Traditionally, you manage your time by dividing tasks and assigning specific amounts of time to each task. A good example is setting a two-hour deadline for yourself to complete three reports.
Energy, however, is not taken into account by this method. It could be partly due to the obsession over time management that 52% of employees feel burnt out.
Unlike time, energy does not have a finite supply.
The renewable nature of energy is limited, but it can still be utilized for a long time. For example, it may seem like a good idea to schedule every minute of free time so you can increase productivity. But you don’t account for the need to replenish your energy supply.
What’s more, the energy needed for some tasks varies as well. If you’re already overloaded with daily commitments, high-energy tasks and multitasking can’t be done effectively.
Overall, it is possible to become less productive over time, even when you have more than enough time to complete your tasks. And this is especially true when you work from home.
With that in mind, here’s how you can effectively manage your energy when working from home.
1. Identify the best time for managing your energy.
Generally, people cannot keep up their energy levels for an 8-hour day — regardless of how many energy drinks you throw back. So you should work out when you’re at your most energetic.
With that in mind, determine when you’re most productive. For some, that would be in the AM. Others, however, may be more productive in the afternoon. It really depends on your ultradian rhythms. This is your natural rhythm when responding to stimulation all day long. Basically, it’s how your body manages energy and does its best to survive.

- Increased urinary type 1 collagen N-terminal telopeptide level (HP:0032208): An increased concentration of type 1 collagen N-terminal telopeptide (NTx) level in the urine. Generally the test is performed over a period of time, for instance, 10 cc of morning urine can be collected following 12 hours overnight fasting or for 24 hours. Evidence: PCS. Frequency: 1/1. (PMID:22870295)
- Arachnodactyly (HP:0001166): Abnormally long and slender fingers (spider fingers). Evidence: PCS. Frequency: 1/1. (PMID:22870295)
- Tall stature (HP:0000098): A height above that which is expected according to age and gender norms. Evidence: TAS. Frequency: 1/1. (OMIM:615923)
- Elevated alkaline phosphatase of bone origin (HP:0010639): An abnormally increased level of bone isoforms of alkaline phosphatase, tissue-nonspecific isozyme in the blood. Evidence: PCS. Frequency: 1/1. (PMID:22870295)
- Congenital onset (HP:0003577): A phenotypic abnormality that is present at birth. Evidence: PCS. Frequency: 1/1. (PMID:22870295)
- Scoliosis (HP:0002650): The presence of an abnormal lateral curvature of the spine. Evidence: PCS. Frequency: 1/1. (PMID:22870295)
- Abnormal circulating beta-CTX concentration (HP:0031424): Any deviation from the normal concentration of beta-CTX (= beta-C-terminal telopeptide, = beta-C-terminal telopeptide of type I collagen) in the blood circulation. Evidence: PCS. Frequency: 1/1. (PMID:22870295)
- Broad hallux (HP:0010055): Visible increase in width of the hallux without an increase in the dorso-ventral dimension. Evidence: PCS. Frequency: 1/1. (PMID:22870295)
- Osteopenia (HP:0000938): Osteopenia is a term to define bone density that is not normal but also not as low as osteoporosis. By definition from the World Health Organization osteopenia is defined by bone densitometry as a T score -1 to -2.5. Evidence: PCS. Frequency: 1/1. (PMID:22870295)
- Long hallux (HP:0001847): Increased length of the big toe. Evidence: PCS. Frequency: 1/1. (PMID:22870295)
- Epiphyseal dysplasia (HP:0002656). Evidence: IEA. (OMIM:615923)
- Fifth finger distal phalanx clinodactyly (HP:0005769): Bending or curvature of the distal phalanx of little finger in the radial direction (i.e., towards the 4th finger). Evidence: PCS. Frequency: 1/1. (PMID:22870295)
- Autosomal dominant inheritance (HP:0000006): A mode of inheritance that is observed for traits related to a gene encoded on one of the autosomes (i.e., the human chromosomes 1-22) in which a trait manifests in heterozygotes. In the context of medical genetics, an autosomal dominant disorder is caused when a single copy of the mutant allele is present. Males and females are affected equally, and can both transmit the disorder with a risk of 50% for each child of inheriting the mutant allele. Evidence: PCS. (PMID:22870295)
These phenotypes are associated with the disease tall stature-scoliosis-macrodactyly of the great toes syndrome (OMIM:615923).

So, for example, if you wake up full of energy and creative ideas, set aside time for brainstorming, strategy sessions, and proposal writing in the morning. Then, later in the afternoon, when your energy is low, you can work on lighter, more repetitive tasks that won’t drain your energy.
2. Establish regular deep work hours in your daily schedule.
“If you’re always being forced to make decisions about simple tasks — when I should work out, where do I go to write, when do I pay the bills — then you have less time for freedom,” writes James Clear in his bestselling books Atomic Habits. “It’s only by making the fundamentals of life easier that you can create the mental space needed for free-thinking and creativity.”
Working on your most essential simultaneously tasks eliminates the energy-sucking decision-making process regarding what to work on. In other words, set regular deep work hours instead of deciding where to place that chunk of work. Additionally, this scheduling process allows you to bypass tasks that aren’t vital to achieving your goals.
By advocating for your energy levels, you can perform at your best. Why? The more you say no to non-essential tasks, the more energy you have to do the valuable work that matters most.